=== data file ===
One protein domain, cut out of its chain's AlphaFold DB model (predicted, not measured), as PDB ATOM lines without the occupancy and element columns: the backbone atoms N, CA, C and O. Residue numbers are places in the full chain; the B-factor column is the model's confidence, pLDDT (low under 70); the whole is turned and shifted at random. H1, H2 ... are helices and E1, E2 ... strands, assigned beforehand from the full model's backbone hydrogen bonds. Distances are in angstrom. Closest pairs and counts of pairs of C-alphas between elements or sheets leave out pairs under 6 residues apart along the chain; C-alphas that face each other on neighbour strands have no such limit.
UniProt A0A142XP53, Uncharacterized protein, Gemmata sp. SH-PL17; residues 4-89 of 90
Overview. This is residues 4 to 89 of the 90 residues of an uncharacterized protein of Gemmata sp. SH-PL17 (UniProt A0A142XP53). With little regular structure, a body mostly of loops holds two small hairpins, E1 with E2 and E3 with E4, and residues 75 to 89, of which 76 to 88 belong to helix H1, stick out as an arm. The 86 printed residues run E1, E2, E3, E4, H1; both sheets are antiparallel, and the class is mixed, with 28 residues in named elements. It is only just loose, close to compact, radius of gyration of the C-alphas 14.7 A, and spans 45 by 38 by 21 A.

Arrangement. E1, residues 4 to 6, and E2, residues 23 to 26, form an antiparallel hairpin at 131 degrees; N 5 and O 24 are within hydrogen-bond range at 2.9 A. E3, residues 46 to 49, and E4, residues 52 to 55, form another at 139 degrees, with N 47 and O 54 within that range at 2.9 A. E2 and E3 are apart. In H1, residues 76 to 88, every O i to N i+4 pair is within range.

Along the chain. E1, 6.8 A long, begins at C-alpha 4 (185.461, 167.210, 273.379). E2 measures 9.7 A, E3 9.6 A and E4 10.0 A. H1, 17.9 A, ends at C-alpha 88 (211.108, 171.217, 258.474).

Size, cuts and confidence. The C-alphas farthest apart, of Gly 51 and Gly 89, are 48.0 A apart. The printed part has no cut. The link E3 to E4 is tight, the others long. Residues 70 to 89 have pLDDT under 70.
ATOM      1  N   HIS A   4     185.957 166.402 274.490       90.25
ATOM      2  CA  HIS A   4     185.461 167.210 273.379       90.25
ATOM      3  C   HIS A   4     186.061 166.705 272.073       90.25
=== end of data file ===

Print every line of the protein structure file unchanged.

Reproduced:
One protein domain, cut out of its chain's AlphaFold DB model (predicted, not measured), as PDB ATOM lines without the occupancy and element columns: the backbone atoms N, CA, C and O. Residue numbers are places in the full chain; the B-factor column is the model's confidence, pLDDT (low under 70); the whole is turned and shifted at random. H1, H2 ... are helices and E1, E2 ... strands, assigned beforehand from the full model's backbone hydrogen bonds. Distances are in angstrom. Closest pairs and counts of pairs of C-alphas between elements or sheets leave out pairs under 6 residues apart along the chain; C-alphas that face each other on neighbour strands have no such limit.
UniProt A0A142XP53, Uncharacterized protein, Gemmata sp. SH-PL17; residues 4-89 of 90
Overview. This is residues 4 to 89 of the 90 residues of an uncharacterized protein of Gemmata sp. SH-PL17 (UniProt A0A142XP53). With little regular structure, a body mostly of loops holds two small hairpins, E1 with E2 and E3 with E4, and residues 75 to 89, of which 76 to 88 belong to helix H1, stick out as an arm. The 86 printed residues run E1, E2, E3, E4, H1; both sheets are antiparallel, and the class is mixed, with 28 residues in named elements. It is only just loose, close to compact, radius of gyration of the C-alphas 14.7 A, and spans 45 by 38 by 21 A.

Arrangement. E1, residues 4 to 6, and E2, residues 23 to 26, form an antiparallel hairpin at 131 degrees; N 5 and O 24 are within hydrogen-bond range at 2.9 A. E3, residues 46 to 49, and E4, residues 52 to 55, form another at 139 degrees, with N 47 and O 54 within that range at 2.9 A. E2 and E3 are apart. In H1, residues 76 to 88, every O i to N i+4 pair is within range.

Along the chain. E1, 6.8 A long, begins at C-alpha 4 (185.461, 167.210, 273.379). E2 measures 9.7 A, E3 9.6 A and E4 10.0 A. H1, 17.9 A, ends at C-alpha 88 (211.108, 171.217, 258.474).

Size, cuts and confidence. The C-alphas farthest apart, of Gly 51 and Gly 89, are 48.0 A apart. The printed part has no cut. The link E3 to E4 is tight, the others long. Residues 70 to 89 have pLDDT under 70.
ATOM      1  N   HIS A   4     185.957 166.402 274.490       90.25
ATOM      2  CA  HIS A   4     185.461 167.210 273.379       90.25
ATOM      3  C   HIS A   4     186.061 166.705 272.073       90.25